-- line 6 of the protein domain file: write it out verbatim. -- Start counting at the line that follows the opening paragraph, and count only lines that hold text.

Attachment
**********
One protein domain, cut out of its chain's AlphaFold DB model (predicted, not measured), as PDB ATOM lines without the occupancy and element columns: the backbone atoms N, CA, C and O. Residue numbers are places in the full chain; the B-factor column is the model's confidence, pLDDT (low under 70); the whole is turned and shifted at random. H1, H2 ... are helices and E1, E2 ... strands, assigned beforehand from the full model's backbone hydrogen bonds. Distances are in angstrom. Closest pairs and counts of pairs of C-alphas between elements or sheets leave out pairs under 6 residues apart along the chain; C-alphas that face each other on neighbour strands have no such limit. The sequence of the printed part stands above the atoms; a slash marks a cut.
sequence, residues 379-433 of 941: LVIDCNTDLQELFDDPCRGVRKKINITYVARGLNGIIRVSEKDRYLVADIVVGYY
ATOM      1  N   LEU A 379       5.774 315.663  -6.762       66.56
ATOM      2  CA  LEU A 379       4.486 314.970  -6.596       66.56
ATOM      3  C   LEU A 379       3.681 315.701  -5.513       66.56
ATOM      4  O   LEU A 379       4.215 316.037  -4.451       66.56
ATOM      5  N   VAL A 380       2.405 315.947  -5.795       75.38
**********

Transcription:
ATOM      5  N   VAL A 380       2.405 315.947  -5.795       75.38